By now, you should know that such advertising tawdriness can only lead to tears of disappointment. Call Me is a wrong number on all accounts. It plays as if someone saw the poster and, inspired by its visual elements, wrote a terrible screenplay. The title should have been Call Me: Based on the Poster Pushed by Sapphire, the Vestron Pictures Marketing Lady. You can almost hear the director, Sollace Mitchell, yelling, “Don’t forget the orange!” to screenwriter Karyn Kay. That orange is the only memorable aspect of the film. Since it plays a dirty, yet crucial role, I will gleefully spoil its appearance for you later.

SXSW 2013: The Incredible Burt Wonderstone and V/H/S/2

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SXSW 2013: <em>The Incredible Burt Wonderstone</em> and <em>V/H/S/2</em>
SXSW 2013: <em>The Incredible Burt Wonderstone</em> and <em>V/H/S/2</em>

Another opening-night gala screening, another crapshoot. Two years ago, South by Southwest gave the red-carpet treatment of Duncan Jones’s entertaining time-travel thriller Source Code, but last year Drew Goddard and Joss Whedon’s irritatingly snarky horror-genre deconstruction The Cabin in the Woods got the top honor, and now this year we have The Incredible Burt Wonderstone, which, in spite of a nasty concluding punchline, can’t even claim the kind of cleverly subversive comic gusto The Cabin in the Woods has in abundance—for better and for worse.

2011 Primetime Emmy Winner Predictions

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2011 Primetime Emmy Winner Predictions
2011 Primetime Emmy Winner Predictions

On September 18, Bryan Cranston will not win his fourth trophy for Outstanding Lead Actor in a Drama Series, as Breaking Bad’s fourth season fell outside the award show’s eligibility period—and if you think that bodes well for the AMC program’s chances for Outstanding Drama Series in 2012, remember that Mad Men’s much-delayed fifth season is still slated to fall within the upcoming Emmy calendar. Standing to gain from Cranston’s absence is always-a-bridesmaids John Hamm—unless Steve Buscemi’s Golden Globe and SAG victories earlier this year, and the chillier-than-Mad Men Boardwalk Empire’s surprise showing at the Creative Arts Emmys last weekend—weren’t just flukes of nature. A three-time winner for Outstanding Drama Series, Mad Men may have to move over for the new HBO prestige drama on the block, and if Betty White doesn’t win her 3,897th Emmy for acting saucier than your grandmother, that may be enough for this Sunday’s telecast to go down as the Year of the Passing of the Guard. Below, my predictions in a handful of the major categories—brought to you with less than my usual dash of wish-fulfillment.

Through Fresh Eyes: Monster House, Cars, and the Evolution of CG Animation

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Through Fresh Eyes: <em>Monster House</em>, <em>Cars</em>, and the Evolution of CG Animation
Through Fresh Eyes: <em>Monster House</em>, <em>Cars</em>, and the Evolution of CG Animation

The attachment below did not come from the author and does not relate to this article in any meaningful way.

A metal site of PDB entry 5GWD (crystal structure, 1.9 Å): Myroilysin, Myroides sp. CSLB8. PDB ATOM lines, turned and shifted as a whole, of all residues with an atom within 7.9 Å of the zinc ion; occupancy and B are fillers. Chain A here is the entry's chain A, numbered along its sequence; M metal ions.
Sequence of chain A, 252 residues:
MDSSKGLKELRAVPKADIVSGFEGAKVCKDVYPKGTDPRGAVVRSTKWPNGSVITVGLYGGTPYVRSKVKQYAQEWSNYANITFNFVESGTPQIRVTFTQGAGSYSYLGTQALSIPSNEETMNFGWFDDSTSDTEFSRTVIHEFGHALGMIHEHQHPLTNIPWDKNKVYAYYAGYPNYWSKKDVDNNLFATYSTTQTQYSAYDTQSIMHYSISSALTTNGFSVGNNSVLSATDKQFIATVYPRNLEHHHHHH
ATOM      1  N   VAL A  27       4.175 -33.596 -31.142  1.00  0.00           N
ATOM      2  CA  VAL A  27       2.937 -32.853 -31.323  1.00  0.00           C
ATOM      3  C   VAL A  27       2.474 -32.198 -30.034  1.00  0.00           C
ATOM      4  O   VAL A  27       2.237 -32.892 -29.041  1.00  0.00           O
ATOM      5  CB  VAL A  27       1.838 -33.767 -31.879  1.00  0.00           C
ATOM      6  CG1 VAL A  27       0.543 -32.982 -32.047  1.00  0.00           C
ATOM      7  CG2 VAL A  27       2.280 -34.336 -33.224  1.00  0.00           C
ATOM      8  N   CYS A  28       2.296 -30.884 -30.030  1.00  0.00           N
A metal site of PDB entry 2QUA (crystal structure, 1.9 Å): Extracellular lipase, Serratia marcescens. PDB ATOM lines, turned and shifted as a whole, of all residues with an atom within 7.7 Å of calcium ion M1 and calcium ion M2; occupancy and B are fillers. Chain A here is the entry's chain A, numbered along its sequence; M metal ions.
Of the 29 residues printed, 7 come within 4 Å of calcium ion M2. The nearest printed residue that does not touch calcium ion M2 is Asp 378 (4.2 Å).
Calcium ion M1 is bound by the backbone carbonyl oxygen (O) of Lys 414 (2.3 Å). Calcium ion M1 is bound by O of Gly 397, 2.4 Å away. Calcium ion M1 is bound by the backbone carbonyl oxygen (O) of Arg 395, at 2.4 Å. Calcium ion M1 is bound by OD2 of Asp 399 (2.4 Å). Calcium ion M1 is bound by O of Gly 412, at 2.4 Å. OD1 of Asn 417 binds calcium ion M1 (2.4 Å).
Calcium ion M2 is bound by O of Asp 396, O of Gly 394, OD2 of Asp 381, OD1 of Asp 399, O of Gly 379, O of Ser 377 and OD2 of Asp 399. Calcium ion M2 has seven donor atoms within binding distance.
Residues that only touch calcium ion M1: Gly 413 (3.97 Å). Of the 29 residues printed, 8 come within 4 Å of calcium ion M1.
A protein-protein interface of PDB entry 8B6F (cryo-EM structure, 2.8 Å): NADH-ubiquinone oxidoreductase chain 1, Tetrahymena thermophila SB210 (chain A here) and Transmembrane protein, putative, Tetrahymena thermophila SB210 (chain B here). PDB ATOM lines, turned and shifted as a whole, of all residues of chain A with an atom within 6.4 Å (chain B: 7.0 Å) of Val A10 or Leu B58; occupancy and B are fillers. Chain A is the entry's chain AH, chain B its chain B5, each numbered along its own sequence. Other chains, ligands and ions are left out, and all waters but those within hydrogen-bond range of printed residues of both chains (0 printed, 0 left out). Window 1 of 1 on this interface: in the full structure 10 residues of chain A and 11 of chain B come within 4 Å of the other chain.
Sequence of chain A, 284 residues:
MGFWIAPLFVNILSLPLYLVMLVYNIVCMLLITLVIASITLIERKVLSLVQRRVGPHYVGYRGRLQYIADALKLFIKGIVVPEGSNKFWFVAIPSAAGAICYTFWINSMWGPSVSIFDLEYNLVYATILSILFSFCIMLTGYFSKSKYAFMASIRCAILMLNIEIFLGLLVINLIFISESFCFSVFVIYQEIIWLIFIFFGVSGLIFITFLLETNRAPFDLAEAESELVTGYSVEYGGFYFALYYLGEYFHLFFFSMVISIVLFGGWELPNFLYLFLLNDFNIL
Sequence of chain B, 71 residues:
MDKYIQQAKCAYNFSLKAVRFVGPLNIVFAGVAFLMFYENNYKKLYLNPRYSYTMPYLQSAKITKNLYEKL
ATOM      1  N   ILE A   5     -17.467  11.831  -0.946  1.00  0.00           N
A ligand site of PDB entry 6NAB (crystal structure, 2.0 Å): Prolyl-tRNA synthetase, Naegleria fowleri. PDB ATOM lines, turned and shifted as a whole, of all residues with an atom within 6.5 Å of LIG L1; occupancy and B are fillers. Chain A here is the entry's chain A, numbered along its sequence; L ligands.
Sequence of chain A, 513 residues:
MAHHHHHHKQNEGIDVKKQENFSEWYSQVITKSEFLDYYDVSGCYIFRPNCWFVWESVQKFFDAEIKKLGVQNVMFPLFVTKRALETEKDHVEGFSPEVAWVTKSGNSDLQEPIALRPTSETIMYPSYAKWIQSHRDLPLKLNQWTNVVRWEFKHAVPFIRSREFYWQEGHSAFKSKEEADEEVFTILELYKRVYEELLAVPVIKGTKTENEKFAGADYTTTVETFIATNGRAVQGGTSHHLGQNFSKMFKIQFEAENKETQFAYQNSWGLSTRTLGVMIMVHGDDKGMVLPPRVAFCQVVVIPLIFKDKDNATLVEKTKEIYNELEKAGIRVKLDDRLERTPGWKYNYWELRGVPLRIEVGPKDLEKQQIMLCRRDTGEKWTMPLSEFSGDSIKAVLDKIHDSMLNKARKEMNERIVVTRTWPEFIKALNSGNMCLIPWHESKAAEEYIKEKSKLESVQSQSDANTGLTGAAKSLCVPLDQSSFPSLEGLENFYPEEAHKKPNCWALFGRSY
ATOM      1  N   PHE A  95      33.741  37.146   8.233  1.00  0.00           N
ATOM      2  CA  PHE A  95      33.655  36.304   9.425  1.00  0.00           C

We are in a golden age of cinema right now—the golden age of computer-generated (CG) animation. Every year brings a new breakthrough in technology or storytelling. It is fast coming into its own as an art form with an ability to take well-worn film genres—plus bits of grammar and technique refined over a century—and make it all seem new again, simply by translating it into a new medium. Already Pixar is building a body of work than rivals Disney in its pioneering heyday (the 30’s and 40’s); and there are now so many new CG animated features released each year that when we go to see one in a theater, all the previews are for other movies of the same ilk.

Pixar’s Cars and Sony’s Monster House were the two that stood out this summer, and I was much more impressed with the latter. A basic haunted house story that’s way too scary for tots, Monster House held me almost to the end, when its need to hit all the notes of a conventional action/suspense climax finally wore me down a little.

The title structure is a demonic eyesore in an otherwise pleasant suburban neighborhood, situated on a lot right across the street from our young hero D.J. (voiced by Mitchel Musso). All the neighborhood kids are frightened to play near it; if they lose a basketball or even so much as set foot on its lawn, old man Nebbercracker (Steve Buscemi) will storm out, (“Get away from my house!”) shoo them away and punish their trespassing by stealing any toys they leave behind. When D.J. thinks that sole proprietor Nebbercracker has died from a heart attack, he becomes convinced (and rightly so) that the house is angry and wants to punish him. It’s Halloween eve and D.J.s parents are away on a trip. Under the not so watchful eye of babysitter Zee and her beer-swilling loser of a boyfriend Bones (wonderfully voiced by Maggie Gyllenhaal and Jason Lee), D.J. enlists the aid of best friend Chowder (Sam Lerner) and new girl Jenny (Spencer Locke) to help him destroy the house.

The Sopranos Recap: Season 6, Episode 7, "Luxury Lounge"

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<em>The Sopranos</em> Recap: Season 6, Episode 7, “Luxury Lounge”
<em>The Sopranos</em> Recap: Season 6, Episode 7, “Luxury Lounge”

If the first six episodes of this season felt like a voyage into unexplored territory, Sunday night’s Sopranos episode felt like a return to familiar stomping grounds—specifically those stretches of Season Two and Three when you felt pretty sure that David Chase and his writers were trying to run out the clock a bit while they figured out how to stage the mandatory season-ending string of whammies.

Written by Matthew Weiner and directed by Danny Leiner, this episode, titled “Luxury Lounge,” wasn’t unwatchable. It had unifying emotional threads, specifically envy and its twin, resentment. Diverse groupings of social strivers directed those feelings toward higher-ups on the food chain (aspiring Hollywood player Chris Moltisanti flying to L.A. to bag Ben Kingsley and becoming obsessed with the swag handed out to the sorts of people he dreams of emulating; failing restaurant owner Artie Bucco resenting Tony Soprano and the freelancing mob goons who were robbing him in a credit card scam) while the powerful expressed indifference or condescension toward those beneath (Kingsley’s wary rebuffs to Hollywood parasites; Tony realizing the depth of Artie’s despair too late to halt its consequences). All in all, though, the hour still felt slack and formulaic. (Admittedly that may seem an odd complaint, considering that last week’s episode, “Live Free or Die,” struck many viewers as meandering and uneventful—but I thought it was the year’s second most suspenseful episode, after “Join the Club.”)